Obtain a Risk Analysis – A risk analysis is an evaluation that looks at your current network and identifies risks and weaknesses that could potentially lead to cyberattack or breach of patient data; this often involves hiring a third party to conduct an assessment of your network.
Implement Security Solutions – Once risks are identified, you can implement security solutions that will mitigate them; these include the following: encryption, strong authentication, audit logging and data loss prevention.
Train Your Employees – The last step in being HIPAA compliant is to train all staff members about how to use any new security solutions you have implemented as well as appropriate practices for protecting patient information.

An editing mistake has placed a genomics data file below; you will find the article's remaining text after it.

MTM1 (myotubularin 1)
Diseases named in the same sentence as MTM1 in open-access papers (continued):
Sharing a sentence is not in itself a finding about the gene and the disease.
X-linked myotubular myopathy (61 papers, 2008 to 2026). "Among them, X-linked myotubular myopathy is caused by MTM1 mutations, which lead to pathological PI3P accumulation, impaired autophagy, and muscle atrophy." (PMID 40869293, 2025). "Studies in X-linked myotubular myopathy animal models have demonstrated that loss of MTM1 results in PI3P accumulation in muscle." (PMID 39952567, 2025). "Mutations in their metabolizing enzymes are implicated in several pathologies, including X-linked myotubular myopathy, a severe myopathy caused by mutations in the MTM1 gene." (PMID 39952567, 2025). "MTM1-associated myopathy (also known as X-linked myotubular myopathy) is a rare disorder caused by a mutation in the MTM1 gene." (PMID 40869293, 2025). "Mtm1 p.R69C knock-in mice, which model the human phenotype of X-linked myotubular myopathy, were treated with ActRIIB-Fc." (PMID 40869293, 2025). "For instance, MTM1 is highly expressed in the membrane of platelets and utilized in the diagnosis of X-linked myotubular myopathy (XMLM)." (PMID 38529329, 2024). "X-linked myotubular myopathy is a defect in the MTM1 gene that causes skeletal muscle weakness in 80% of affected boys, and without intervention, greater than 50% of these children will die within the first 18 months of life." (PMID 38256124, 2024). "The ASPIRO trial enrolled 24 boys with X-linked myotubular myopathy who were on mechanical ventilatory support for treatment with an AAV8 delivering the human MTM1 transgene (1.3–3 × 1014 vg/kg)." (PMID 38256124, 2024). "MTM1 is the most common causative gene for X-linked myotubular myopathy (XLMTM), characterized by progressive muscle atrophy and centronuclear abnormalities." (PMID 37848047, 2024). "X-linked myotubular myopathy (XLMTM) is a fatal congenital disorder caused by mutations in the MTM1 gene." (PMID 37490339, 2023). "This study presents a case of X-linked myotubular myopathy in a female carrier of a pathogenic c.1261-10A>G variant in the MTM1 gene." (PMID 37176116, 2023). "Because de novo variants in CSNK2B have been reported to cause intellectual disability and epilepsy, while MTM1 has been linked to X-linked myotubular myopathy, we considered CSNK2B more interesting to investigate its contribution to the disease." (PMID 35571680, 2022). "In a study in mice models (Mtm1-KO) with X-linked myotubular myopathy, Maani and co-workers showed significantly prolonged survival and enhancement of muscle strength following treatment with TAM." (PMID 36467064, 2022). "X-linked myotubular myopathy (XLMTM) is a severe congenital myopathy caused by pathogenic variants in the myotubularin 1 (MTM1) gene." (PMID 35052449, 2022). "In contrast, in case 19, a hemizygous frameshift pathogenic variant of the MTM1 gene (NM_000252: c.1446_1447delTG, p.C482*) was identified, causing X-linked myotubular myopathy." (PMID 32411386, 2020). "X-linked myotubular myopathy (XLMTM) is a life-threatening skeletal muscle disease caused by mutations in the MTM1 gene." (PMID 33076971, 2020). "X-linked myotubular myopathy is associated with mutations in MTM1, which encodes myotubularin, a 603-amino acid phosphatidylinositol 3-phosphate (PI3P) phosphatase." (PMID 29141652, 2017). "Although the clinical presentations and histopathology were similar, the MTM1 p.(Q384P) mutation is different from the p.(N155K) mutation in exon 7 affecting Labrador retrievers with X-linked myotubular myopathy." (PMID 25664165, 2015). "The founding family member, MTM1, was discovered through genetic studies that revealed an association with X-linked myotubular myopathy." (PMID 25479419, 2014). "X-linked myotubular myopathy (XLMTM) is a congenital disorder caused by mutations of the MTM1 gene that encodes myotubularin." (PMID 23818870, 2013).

11. What do I need to know about HIPAA regulations?
The best thing you can do is make sure that all who work with PHI know exactly what they’re allowed to handle and what they’re not. Make sure everyone keeps track of any ePHI [electronic PHI] stored electronically or on paper; if it ever leaves the building (ePHI storage must remain within your organization), then it needs to be encrypted or password protected.
HIPAA compliance is essential for protecting your data. By understanding the basics of HIPAA compliance, you can ensure that your data is protected and that you are in compliance with the law. If you have any questions about HIPAA compliance, please contact us. Medical ITG are here to help you protect your data and stay compliant with the law. [/vc_column_text][/vc_column][/vc_row]